Then Colangelo was approached to bring Major League Baseball to the des-ert. 

“In ’93 when we were in the finals against the Bulls, one of the (MLB) Board of Supervisors came to see me with Joe Garagiola Jr., who was a practicing attorney representing athletes here in town. They came to see me and said, ‘We think it’s time for baseball, and we think you’re the guy who can make it happen just because of your experience, your reputation, your ability to get things done.’ ” 

Colangelo initially resisted and told them he already had a full plate of duties, and didn’t “have any ambition” to spearhead an MLB expansion team in Arizona. 

He had a change of heart from his passion as a lifelong baseball fan and former high school star pitcher in the Chicago area. 

“I was a National League fan. I was a Cub fan. I knew all the National League parks for sure. I was a baseball player, a prospect. I had offers to sign as a left-handed pitcher. The young man who pitched behind me in high school was a guy named Jim Bouton, who pitched for the Yankees and wrote (the seminal 1970 baseball book) ‘Ball Four.’ 

“I threw my arm out at 17, and I was offered a nice bonus by the Dodgers to sign a contract, but it wasn’t enough. I didn’t have anyone representing me. I was just a kid who was hungry to do something well and I wanted to buy a house for my mother. We never had a home. I wanted $50,000, I was offered $25,000, and I said, ‘If I don’t get 50, I’m going to college to play college basketball.’ And that’s when I went to KU to play with Wilt (Chamberlain).”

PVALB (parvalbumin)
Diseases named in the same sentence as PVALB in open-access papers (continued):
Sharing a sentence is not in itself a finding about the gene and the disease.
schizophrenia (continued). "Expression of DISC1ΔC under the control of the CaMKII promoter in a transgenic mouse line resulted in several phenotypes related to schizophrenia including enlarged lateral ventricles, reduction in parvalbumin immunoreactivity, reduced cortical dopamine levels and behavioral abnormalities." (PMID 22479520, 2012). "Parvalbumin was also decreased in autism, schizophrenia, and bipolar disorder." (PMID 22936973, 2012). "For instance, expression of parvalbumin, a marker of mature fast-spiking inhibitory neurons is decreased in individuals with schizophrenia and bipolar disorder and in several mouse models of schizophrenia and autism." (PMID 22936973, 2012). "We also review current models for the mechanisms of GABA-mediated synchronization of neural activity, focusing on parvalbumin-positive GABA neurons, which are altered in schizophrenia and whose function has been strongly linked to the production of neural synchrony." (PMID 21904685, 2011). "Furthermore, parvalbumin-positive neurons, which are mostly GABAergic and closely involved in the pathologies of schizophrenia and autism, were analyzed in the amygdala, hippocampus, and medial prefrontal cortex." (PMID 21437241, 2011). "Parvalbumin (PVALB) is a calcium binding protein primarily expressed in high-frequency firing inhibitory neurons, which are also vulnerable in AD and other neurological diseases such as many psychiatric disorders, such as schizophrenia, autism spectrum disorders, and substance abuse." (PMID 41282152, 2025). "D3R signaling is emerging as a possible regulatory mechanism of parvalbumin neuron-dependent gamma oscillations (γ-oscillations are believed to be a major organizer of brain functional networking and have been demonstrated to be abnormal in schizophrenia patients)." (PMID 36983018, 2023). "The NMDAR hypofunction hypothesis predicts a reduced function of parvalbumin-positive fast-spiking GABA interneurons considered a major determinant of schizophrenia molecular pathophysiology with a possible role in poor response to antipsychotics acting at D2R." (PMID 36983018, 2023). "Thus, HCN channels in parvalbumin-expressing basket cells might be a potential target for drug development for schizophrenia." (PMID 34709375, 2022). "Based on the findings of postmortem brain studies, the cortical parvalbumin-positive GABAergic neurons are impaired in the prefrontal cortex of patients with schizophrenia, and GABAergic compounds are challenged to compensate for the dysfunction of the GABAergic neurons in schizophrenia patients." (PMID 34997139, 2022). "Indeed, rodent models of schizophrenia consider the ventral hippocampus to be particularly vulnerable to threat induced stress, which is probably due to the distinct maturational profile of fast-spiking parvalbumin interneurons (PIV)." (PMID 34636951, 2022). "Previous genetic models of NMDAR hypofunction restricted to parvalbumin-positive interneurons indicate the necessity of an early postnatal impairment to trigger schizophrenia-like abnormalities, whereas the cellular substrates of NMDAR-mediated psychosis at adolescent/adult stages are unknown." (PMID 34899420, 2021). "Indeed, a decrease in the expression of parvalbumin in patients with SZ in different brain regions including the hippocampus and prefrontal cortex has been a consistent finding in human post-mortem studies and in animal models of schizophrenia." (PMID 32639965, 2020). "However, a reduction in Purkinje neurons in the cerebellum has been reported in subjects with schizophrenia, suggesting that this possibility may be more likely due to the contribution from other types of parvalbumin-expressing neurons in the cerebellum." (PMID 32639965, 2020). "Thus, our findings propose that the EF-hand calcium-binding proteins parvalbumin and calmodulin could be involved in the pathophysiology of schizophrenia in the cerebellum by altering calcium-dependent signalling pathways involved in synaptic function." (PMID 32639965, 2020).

Colangelo eventually transferred from Kansas to his home state team Illinois to play and finish his college basketball and baseball career. 

After he was a part of the brass that helped burgeon the Chicago Bulls in 1966, co-founded the Suns two years later, then planted the seeds for Phoenix’s pro baseball team.